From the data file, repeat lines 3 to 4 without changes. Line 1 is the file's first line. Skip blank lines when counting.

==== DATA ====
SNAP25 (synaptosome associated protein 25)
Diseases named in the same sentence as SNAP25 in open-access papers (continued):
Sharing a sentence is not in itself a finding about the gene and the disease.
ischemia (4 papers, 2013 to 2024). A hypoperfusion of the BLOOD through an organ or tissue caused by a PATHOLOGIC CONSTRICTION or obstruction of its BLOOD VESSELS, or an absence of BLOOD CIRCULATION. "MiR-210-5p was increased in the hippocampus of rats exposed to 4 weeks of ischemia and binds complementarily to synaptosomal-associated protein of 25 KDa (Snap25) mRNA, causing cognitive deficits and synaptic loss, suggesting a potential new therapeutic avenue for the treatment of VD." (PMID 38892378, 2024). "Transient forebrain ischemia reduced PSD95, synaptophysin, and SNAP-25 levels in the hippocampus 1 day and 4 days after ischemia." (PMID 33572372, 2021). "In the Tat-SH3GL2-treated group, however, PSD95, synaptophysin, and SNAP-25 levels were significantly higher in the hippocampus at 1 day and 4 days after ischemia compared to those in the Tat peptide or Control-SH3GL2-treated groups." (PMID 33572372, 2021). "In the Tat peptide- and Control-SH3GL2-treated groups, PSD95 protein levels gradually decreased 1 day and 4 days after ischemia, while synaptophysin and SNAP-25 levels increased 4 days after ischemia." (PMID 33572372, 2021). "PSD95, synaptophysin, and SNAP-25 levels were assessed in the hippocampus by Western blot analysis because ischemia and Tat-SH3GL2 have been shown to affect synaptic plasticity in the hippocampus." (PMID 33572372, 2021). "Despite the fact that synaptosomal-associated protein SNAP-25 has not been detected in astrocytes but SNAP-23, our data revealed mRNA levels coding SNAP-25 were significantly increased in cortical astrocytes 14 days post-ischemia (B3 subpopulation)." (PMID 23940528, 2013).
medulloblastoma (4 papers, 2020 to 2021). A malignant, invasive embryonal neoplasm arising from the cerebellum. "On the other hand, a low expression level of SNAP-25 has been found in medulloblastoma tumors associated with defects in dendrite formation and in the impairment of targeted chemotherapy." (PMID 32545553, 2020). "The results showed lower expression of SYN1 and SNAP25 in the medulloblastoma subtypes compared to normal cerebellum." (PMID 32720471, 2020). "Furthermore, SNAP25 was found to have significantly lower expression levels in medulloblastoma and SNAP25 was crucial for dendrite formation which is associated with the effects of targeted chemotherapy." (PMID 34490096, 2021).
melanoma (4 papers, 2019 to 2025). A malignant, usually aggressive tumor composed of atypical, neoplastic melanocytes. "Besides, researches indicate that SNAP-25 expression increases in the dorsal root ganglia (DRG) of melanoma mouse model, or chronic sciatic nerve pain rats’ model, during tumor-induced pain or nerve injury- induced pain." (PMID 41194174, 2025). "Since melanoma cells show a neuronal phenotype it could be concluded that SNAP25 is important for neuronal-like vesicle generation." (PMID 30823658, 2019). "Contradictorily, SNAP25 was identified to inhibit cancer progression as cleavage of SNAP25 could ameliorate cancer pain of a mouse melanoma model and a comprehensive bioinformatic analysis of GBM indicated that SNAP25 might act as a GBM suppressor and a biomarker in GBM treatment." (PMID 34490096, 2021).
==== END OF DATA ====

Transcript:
Sharing a sentence is not in itself a finding about the gene and the disease.
ischemia (4 papers, 2013 to 2024). A hypoperfusion of the BLOOD through an organ or tissue caused by a PATHOLOGIC CONSTRICTION or obstruction of its BLOOD VESSELS, or an absence of BLOOD CIRCULATION. "MiR-210-5p was increased in the hippocampus of rats exposed to 4 weeks of ischemia and binds complementarily to synaptosomal-associated protein of 25 KDa (Snap25) mRNA, causing cognitive deficits and synaptic loss, suggesting a potential new therapeutic avenue for the treatment of VD." (PMID 38892378, 2024). "Transient forebrain ischemia reduced PSD95, synaptophysin, and SNAP-25 levels in the hippocampus 1 day and 4 days after ischemia." (PMID 33572372, 2021). "In the Tat-SH3GL2-treated group, however, PSD95, synaptophysin, and SNAP-25 levels were significantly higher in the hippocampus at 1 day and 4 days after ischemia compared to those in the Tat peptide or Control-SH3GL2-treated groups." (PMID 33572372, 2021). "In the Tat peptide- and Control-SH3GL2-treated groups, PSD95 protein levels gradually decreased 1 day and 4 days after ischemia, while synaptophysin and SNAP-25 levels increased 4 days after ischemia." (PMID 33572372, 2021). "PSD95, synaptophysin, and SNAP-25 levels were assessed in the hippocampus by Western blot analysis because ischemia and Tat-SH3GL2 have been shown to affect synaptic plasticity in the hippocampus." (PMID 33572372, 2021). "Despite the fact that synaptosomal-associated protein SNAP-25 has not been detected in astrocytes but SNAP-23, our data revealed mRNA levels coding SNAP-25 were significantly increased in cortical astrocytes 14 days post-ischemia (B3 subpopulation)." (PMID 23940528, 2013).